In Zechariah’s prophecy is the same thing. This prophet was sent to encourage in the rebuilding of Jerusalem and the temple soon after the return from Babylon. As this return was to exhibit a primary fulfilment of the many prophecies of the restoration of the Hebrews, which are clearly to have their ultimate accomplishment in their restoration just anterior to the Millennium; so Zechariah clearly predicted the latter event, and said various things peculiar to it. Chap. ii. 6; “Ho, ho, come forth and flee from the land of the north, saith the Lord; for I have spread you abroad as the four winds of heaven, saith the Lord.” This must allude to the great dispersion of Judah, and outcast state of Israel, which strewed them over the face of the earth; and could not have been fulfilled in the Babylonish captivity, which did not disperse them to all points of the compass. Verse 8; “For thus saith the Lord of hosts; After the glory hath he sent me unto the nations, which spoiled you.” This must be the same with the various predictions which speak of the battle of the great day as a display of God’s glory; and which speak of a subsequent going forth of missionaries (probably Jewish) to convert the nations where the Hebrews had resided. See Isai. lxvi. 18-21, &c. Verses 10, 11; “Sing and rejoice, O daughters of Zion; for lo, I come, and I will dwell in the midst of thee, saith the Lord. And many nations shall be joined to the Lord in that day, and shall be my people; and I will dwell in the midst of thee.”--Many nations were not joined to the Jews upon their return from Babylon. Nothing of this prediction then took place. It predicted an event still future, to be accomplished upon the restoration of the Hebrews to Palestine. The prophet then says, verse 13; “Be silent, O all flesh, before the Lord; for he is raised up out of his holy habitation.” This verse perfectly accords with the numerous predictions of the battle of the great day, nearly associated with the final restoration of the Jews. But it received not its fulfilment in the days of Zechariah.
In chapter viii. are predictions of the same final restoration of that people. After predicting God’s great jealousy and fury in behalf
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of his people, he says; “I am returned unto Zion, and will dwell in the midst of Jerusalem; and Jerusalem shall be called a city of truth, and the mountain of the Lord of hosts, the holy mountain.” It then follows, verse 7; “Thus saith the Lord of hosts; Behold, I will save my people from the east country, and from the west country.” By the west country here, we must suppose it meant America. None were saved from any west country, at the time of the restoration from Babylon. This shows then, that the thing predicted was distinct from, and future of that event. In the original, and in the margin of the great bible, the phrase is; “from the country of the going down of the sun.” The going down of the sun from Palestine is over America. And as God had said in a passage just quoted from this prophet, “For I have spread you abroad as the four winds of heaven;” so America must probably be included in this description of their being spread abroad. To decide more clearly that the ultimate events here predicted are still future, the Most High says in this 8th chapter, verse 13; “And it shall come to pass that as ye were a curse among the heathen, O house of Judah, and house of Israel; so will I save you, and ye shall be a blessing.” Here is the express restoration of the house of Israel, with that of Judah. But the “house of Israel” were not restored with the “house of Judah” when the latter returned from Babylon; nor have they at any time since been restored. The event then is clearly future, and was distinct and distant from any ancient restoration. It was to take place after a long and noted scattering of that people to the four winds! and their being viewed as a “curse” there by the nations. If they were to be “spread abroad as the four winds,” and thence recovered, and recovered from the “coasts of the earth,” and “isles afar off,” and “from the west;” this surely is not unfavorable to the idea of Israel’s being found in the wilds of America.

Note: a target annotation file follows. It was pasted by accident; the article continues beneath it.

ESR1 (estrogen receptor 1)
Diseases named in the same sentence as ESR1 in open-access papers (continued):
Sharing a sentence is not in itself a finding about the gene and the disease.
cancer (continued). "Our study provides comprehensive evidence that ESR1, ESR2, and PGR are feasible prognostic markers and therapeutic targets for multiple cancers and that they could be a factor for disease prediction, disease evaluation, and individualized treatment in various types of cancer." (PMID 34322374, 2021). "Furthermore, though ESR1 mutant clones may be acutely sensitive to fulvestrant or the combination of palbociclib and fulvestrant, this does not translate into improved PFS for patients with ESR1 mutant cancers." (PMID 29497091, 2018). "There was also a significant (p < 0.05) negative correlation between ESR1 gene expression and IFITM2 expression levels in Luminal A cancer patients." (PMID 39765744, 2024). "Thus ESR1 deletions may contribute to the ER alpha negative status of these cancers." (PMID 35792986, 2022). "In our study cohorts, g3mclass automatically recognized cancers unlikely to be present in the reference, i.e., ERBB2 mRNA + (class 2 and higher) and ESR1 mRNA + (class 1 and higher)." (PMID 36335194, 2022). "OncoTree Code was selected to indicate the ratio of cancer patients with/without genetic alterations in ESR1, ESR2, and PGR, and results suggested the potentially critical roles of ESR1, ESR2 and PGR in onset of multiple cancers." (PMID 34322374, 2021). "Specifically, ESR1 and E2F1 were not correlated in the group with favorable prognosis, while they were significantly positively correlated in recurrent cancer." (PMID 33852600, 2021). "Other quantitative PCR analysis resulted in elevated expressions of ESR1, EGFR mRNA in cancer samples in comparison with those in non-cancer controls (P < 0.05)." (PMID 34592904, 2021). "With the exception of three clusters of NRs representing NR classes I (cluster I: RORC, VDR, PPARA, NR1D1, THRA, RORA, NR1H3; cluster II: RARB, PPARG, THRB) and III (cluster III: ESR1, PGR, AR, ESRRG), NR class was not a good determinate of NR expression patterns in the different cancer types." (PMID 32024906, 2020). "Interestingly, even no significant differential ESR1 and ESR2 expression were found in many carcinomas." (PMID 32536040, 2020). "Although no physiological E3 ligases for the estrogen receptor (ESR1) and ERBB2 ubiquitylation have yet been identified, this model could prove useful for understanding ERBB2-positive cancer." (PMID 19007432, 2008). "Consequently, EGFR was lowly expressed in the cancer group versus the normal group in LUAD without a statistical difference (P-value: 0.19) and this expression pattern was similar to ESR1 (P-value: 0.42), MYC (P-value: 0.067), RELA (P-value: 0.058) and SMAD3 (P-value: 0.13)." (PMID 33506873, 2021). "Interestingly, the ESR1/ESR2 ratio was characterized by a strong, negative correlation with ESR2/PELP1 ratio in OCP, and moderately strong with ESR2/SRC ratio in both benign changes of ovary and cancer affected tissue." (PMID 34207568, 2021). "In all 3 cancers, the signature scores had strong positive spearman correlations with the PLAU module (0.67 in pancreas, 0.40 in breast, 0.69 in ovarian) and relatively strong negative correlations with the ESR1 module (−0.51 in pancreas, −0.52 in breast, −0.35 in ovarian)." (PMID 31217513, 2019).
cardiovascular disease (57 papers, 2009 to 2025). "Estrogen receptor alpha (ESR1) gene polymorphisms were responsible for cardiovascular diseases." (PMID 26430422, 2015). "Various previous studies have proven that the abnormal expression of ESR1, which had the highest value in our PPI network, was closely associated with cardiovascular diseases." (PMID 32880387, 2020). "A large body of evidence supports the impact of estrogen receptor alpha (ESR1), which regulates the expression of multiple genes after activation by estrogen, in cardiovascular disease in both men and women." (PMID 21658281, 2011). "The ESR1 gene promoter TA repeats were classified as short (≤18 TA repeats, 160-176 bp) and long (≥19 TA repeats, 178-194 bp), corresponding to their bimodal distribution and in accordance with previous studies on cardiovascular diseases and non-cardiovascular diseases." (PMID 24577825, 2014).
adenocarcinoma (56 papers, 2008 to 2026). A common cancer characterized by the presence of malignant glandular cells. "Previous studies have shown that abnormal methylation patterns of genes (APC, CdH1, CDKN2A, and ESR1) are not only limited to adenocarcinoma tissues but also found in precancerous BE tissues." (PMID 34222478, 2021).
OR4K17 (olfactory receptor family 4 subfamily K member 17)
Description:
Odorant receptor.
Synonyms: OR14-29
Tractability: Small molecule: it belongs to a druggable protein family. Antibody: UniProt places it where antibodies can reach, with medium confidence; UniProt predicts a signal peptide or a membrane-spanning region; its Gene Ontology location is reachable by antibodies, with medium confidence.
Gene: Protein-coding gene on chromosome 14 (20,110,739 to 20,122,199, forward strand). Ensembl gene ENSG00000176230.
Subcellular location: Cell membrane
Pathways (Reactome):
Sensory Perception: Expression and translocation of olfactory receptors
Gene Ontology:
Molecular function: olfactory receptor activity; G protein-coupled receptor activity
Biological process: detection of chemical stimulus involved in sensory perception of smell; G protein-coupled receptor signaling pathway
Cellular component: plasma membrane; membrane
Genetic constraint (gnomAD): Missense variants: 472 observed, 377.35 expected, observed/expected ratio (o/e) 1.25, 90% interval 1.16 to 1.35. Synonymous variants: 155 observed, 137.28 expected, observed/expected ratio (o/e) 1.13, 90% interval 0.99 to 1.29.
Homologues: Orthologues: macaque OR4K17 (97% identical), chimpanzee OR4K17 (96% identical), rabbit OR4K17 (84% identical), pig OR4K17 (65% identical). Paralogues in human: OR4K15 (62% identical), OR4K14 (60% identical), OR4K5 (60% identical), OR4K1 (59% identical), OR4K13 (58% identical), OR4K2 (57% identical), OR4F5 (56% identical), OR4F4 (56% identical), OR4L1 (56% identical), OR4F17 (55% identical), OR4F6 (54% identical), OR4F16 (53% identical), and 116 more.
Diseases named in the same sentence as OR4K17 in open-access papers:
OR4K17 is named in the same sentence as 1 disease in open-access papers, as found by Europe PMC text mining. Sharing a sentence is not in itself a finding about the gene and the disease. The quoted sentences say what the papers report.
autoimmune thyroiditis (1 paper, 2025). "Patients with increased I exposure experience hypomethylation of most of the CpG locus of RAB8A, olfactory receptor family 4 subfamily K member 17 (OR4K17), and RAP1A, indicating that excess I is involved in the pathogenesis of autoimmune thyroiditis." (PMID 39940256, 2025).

In Zech. x. 6-9, is the same event; and Ephraim is by name saved from “far countries.” “And I will strengthen the house of Judah, and will save the house of Joseph, and I will bring them again to place them; for I have mercy upon them; and they shall be as though I had not cast them off; for I am the Lord their God, and will hear them. And they of Ephraim shall be like a mighty man, and their heart shall rejoice as through wine; yea, their children shall see it, and be glad; their heart shall rejoice in the Lord. I will hiss for them, and gather them; for I have redeemed them and they shall increase as they have increased. And I will save them among the people; and they shall
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remember me in far countries; and they shall live with their children, and turn again.” “I will hiss for them.” God is represented as hissing for a people, only in two texts beside this; Isai. v. 26, and vii. 18; in both of which passages, the hiss was to call distant heathen. God’s hissing, in this passage then, to gather the children of Ephraim in the last days, seems to indicate his providentially calling them from a distant heathen state! And it is a mode of calling which perfectly symbolizes with the calls of American natives, a shrill significant whistling.
Such promises of the restoration of Israel from far countries, from the west or the going down of the sun, from the coasts of the earth, from the ends of the earth, from isles afar, their being brought in ships from far, making their way in the sea, their path in the mighty waters; these expressions certainly well accord with the ten tribes being brought from America. And such passages imply an agency by which such a restoration shall be effected. Where shall such an agency be so naturally found, as among a great Christian people, providentially planted on the very ground occupied by the outcast tribes of Israel in their long exilement; and who are so happily remote from the bloody scenes of Europe in the last days, as to have leisure for the important business assigned?